What is a Herbarium?

What is an Herbarium?

An herbarium (plural: herbaria) is a collection of preserved plant specimens maintained for scientific purposes. Specimen are curated (pressed and dried), mounted on rigid paper (100% rag content), and filed in cabinets (metal or wood), using techniques perfected over several centuries. Other specimens are preserved in liquid (alcohol or formalin) or dried three-dimensionally. Properly curated and protected plant specimens will last indefinitely. All specimens are accompanied by data indicating where they were collected, when, and by whom.

How are Specimens Obtained? Specimens accessioned into the herbarium are collected by faculty, students, amateur botanists, non-academic professionals, including agency biologists, and environmental consultants. Amateur botanists collected many of our noteworthy specimens. Other specimens were received as gifts sent for identification and university affiliated expeditions.

As a common practice, collectors generally prepare several duplicates of each voucher specimen, depending on how common the plants are. The best specimen is kept at the home institution, while the duplicates are exchanged for other duplicates collected at other institutions from around the world. The exchange of specimens between herbaria is an effective means for participating institutions to amass much more diverse collections. It also provides a degree of "insurance," diminishing the scientific impact if a catastrophe destroys any one institution.

Who Uses Herbarium Specimens? At TTU, herbarium specimens are used in botany classes to provide students with examples of the botanical diversity. The collections are also used as an outreach to the general public and the private sectors, which need comparative material in conjunction with plant identification. However, the most significant use is by the scientific community, particularly plant systematists, in the preparation of monographs or floras.

What Do Herbarium Specimens Represent? A herbarium specimen is a voucher documenting a species growing at a given site at certain time. As such, herbarium holdings worldwide collectively provide the raw data underpinning our scientific knowledge of what species exists, what their diagnostic features are, what range of variation exists within each species, and where each species occurs. If the herbaria of the world were to cease to exist, the preparation of monographs and floras would be very incomplete and/or inaccurate. In this regard the herbaria of the world play an important role in the scientific heritage of humans.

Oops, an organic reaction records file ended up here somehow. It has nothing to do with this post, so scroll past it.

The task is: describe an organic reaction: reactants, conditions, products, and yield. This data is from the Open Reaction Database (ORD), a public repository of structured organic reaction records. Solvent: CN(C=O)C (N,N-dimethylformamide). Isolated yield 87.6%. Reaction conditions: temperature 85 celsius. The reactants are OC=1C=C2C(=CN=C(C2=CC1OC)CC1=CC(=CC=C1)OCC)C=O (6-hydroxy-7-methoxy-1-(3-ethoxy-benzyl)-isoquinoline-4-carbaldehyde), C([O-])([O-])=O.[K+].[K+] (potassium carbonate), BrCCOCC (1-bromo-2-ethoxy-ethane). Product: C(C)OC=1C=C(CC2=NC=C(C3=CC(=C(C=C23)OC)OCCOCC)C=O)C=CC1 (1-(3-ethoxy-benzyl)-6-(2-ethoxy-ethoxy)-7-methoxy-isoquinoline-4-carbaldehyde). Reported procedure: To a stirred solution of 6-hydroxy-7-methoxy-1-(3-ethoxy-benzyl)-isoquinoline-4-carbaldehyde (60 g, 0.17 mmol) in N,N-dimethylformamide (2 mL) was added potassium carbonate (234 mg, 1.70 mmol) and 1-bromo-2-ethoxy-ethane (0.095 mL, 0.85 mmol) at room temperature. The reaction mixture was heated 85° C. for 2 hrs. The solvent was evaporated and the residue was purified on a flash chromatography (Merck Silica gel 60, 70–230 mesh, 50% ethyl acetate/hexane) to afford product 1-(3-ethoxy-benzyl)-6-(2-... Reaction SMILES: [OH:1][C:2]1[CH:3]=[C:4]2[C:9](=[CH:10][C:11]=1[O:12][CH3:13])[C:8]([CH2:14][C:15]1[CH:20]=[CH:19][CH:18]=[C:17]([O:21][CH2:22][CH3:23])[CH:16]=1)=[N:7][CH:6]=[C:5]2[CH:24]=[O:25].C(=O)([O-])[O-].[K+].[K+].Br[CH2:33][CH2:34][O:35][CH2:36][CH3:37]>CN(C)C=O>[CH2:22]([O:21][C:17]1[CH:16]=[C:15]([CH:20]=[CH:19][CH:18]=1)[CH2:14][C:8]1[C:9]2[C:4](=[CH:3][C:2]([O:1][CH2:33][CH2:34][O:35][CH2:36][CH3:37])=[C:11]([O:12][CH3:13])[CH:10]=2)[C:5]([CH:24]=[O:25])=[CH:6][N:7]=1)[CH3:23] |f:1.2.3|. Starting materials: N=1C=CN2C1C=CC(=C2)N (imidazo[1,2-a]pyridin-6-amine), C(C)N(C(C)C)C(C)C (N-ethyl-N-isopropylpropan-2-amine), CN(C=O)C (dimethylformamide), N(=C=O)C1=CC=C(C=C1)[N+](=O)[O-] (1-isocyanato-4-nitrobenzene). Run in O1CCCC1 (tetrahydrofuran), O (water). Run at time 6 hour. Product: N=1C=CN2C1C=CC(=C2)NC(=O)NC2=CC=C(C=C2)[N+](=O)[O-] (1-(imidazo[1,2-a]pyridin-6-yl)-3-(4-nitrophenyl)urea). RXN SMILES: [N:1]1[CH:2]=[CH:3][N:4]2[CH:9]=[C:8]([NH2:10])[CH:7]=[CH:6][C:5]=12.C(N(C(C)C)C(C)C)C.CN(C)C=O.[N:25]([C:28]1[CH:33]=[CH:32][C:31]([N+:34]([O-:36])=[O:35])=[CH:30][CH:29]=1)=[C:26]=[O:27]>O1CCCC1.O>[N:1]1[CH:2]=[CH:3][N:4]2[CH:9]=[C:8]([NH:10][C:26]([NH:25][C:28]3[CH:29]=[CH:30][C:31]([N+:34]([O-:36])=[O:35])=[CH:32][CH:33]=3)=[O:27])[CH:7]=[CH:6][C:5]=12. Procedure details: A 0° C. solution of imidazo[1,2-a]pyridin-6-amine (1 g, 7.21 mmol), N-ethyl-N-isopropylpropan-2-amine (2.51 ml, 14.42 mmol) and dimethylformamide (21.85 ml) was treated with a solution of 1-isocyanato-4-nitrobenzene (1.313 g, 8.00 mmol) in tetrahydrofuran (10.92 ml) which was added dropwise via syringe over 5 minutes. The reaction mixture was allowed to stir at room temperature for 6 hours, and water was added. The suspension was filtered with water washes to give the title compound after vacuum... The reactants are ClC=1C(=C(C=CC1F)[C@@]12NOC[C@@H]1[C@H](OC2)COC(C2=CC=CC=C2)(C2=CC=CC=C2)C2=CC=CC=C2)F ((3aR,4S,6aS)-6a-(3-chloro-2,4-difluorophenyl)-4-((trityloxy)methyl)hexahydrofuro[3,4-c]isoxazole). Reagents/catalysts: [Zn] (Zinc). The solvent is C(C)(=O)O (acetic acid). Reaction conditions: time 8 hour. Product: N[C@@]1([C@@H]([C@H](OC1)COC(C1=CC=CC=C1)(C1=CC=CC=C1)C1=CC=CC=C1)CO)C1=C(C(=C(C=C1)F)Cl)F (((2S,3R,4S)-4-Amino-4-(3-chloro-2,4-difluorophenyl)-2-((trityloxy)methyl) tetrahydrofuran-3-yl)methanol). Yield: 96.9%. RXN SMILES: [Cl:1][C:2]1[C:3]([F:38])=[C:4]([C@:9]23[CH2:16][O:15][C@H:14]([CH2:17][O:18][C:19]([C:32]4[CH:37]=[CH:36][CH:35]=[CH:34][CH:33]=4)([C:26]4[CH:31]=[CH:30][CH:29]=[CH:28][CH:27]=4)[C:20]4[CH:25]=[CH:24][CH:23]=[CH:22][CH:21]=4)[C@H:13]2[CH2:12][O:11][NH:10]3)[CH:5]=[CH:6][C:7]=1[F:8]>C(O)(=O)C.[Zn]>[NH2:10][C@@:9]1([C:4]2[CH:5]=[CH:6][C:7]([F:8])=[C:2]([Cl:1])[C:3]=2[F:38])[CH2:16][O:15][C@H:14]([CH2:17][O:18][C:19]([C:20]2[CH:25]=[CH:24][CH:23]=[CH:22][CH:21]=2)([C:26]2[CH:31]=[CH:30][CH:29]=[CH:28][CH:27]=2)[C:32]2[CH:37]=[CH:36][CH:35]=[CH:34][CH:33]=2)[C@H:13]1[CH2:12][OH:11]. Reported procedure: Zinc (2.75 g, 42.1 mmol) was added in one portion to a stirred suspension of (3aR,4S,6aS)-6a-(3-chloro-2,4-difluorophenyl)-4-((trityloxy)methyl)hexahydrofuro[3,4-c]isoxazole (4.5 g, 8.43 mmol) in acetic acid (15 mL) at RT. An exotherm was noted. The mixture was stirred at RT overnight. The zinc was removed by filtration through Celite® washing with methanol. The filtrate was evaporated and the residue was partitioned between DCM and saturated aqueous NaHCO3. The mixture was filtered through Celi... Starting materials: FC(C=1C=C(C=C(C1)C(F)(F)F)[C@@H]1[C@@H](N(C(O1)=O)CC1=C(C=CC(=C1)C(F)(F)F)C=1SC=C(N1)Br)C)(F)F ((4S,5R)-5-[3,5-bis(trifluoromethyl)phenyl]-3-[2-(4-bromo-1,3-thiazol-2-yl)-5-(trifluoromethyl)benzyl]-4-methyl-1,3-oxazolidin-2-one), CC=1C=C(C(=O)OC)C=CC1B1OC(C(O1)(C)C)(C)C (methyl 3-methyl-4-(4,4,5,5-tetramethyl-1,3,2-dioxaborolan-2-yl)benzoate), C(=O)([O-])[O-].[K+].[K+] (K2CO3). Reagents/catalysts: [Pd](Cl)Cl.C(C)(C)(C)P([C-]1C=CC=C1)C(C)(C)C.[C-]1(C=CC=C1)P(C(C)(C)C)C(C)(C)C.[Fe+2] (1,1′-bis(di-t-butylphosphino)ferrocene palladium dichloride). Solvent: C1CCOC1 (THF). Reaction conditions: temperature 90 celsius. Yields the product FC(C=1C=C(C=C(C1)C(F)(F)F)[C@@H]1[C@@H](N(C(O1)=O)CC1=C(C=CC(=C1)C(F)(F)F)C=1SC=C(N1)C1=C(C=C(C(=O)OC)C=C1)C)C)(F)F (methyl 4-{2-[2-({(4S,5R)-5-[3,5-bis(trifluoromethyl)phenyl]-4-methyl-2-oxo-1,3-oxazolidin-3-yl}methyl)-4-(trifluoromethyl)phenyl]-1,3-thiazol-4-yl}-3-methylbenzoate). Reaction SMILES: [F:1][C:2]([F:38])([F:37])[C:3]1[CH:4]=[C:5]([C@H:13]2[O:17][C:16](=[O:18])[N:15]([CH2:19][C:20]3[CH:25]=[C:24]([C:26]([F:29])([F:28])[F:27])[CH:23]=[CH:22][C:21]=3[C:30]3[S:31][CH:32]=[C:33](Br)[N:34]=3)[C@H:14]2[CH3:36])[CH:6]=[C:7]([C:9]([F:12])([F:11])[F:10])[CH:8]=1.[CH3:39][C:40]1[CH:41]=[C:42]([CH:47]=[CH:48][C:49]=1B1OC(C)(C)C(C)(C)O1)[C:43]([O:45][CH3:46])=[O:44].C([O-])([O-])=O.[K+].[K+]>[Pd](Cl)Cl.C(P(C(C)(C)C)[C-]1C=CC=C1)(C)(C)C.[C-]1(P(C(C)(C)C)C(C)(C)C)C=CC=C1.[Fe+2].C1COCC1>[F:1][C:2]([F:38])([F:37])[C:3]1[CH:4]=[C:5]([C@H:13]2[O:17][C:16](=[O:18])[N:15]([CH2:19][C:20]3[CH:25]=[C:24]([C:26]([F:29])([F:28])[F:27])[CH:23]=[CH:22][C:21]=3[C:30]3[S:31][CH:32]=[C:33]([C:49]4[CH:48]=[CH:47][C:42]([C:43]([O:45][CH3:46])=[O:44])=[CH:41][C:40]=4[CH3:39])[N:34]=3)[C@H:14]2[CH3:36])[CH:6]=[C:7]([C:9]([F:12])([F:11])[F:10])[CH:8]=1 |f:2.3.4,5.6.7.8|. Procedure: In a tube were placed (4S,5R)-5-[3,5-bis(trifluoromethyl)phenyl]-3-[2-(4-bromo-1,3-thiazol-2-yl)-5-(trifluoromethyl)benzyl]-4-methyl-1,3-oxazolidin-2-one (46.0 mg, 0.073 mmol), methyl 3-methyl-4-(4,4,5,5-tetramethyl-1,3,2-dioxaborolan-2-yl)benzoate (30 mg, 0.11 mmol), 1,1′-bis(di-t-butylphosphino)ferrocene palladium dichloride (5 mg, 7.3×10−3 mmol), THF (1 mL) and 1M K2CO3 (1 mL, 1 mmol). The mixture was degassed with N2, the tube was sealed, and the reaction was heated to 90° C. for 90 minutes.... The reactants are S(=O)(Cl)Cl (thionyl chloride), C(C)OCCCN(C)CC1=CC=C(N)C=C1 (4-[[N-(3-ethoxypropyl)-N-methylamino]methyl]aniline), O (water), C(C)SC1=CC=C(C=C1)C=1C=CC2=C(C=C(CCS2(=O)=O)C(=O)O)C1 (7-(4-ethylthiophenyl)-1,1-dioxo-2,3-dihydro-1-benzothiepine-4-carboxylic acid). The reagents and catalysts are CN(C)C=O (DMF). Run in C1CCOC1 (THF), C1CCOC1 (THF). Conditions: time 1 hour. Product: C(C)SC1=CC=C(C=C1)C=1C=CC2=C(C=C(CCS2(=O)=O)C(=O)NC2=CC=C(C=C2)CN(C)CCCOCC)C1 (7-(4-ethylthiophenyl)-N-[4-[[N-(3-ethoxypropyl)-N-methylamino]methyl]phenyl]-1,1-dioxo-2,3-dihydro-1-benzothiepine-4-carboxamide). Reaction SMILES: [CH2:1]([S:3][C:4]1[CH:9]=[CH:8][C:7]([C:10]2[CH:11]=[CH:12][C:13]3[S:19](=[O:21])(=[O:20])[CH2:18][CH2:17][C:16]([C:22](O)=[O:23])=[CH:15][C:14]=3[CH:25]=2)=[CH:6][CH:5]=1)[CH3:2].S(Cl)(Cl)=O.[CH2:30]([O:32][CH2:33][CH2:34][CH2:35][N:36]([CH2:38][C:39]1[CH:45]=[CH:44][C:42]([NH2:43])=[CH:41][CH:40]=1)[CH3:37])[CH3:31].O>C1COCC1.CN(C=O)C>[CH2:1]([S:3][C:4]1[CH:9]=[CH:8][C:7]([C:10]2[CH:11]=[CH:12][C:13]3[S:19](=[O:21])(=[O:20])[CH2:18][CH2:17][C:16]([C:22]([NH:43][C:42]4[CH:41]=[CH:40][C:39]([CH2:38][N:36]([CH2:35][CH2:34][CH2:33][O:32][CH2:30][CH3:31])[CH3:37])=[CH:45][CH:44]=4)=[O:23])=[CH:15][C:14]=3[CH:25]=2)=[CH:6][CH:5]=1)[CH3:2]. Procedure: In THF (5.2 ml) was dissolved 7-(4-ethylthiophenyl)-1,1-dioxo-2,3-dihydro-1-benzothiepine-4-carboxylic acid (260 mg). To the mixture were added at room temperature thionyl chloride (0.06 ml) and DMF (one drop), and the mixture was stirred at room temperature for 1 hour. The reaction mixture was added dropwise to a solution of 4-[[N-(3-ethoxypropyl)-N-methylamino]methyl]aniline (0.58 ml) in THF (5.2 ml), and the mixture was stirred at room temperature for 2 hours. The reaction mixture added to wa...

Why Keep More than One Voucher Specimen? Multiple specimens are needed to document the variability (phenotypic plasticity) that exists within a species. The variation of a species is driven by many factors such as growing conditions, time of year, and age. For example, multiple size and shapes of leaves of the same species (heterophylly). Among terrestrial plants shade leaves are larger than sun leaves and in aquatic plants aerial leaves are larger that submerged leaves.

What is a Type Specimen? By accepted convention, a single specimen of each species is designated as the "type specimen." The type specimen gains its importance in its role of anchoring nomenclature. It is the name-bearer, providing an unequivocal way of linking a name with a single representative of the species. All other specimens are linked to the name secondarily, by virtue of their acceptance as members of the same species. If, for example, what was considered to be one species is determined to be two, then the given name goes to the subunit that includes the type specimen. It is important to realize that the type specimen is not necessarily more "typical" than any other specimen, due to the variability that exist among species. In fact, there are numerous examples of "atypical" type specimens, collected at the margin of the species range.

Why Do Scientific Names Keep Changing? Names of plants are changed for one of three reasons. First, there are legal reasons involving the accepted rules of botanical nomenclature; e.g., an earlier validly published name comes to light. Second, there are changes resulting from shifts in taxonomic philosophies, such as those exemplified by "splitters" and "lumpers," or a rejection of paraphyly. Most important, however, are those changes resulting from an increased understanding of the species themselves, which can be perceived as hypothesis. Initial hypotheses on what the species exist, and what their diagnostic characteristics are, are often based on only a handful of specimens. The hypotheses are tested whenever more specimens become available for examination, or when novel characters are examined (including molecular evidence). Sometimes the initial hypotheses are supported; other times they are refuted or modified to reflect new evidence. This in turn can affect the appropriate nomenclature. The on-going name changes accordingly do not indicate simple equivocation on the part of taxonomists, but rather are accurate reflection of the dynamic nature of our scientific understanding of the plant kingdom.

Text written Dr. Felix Coe, copyright 2005.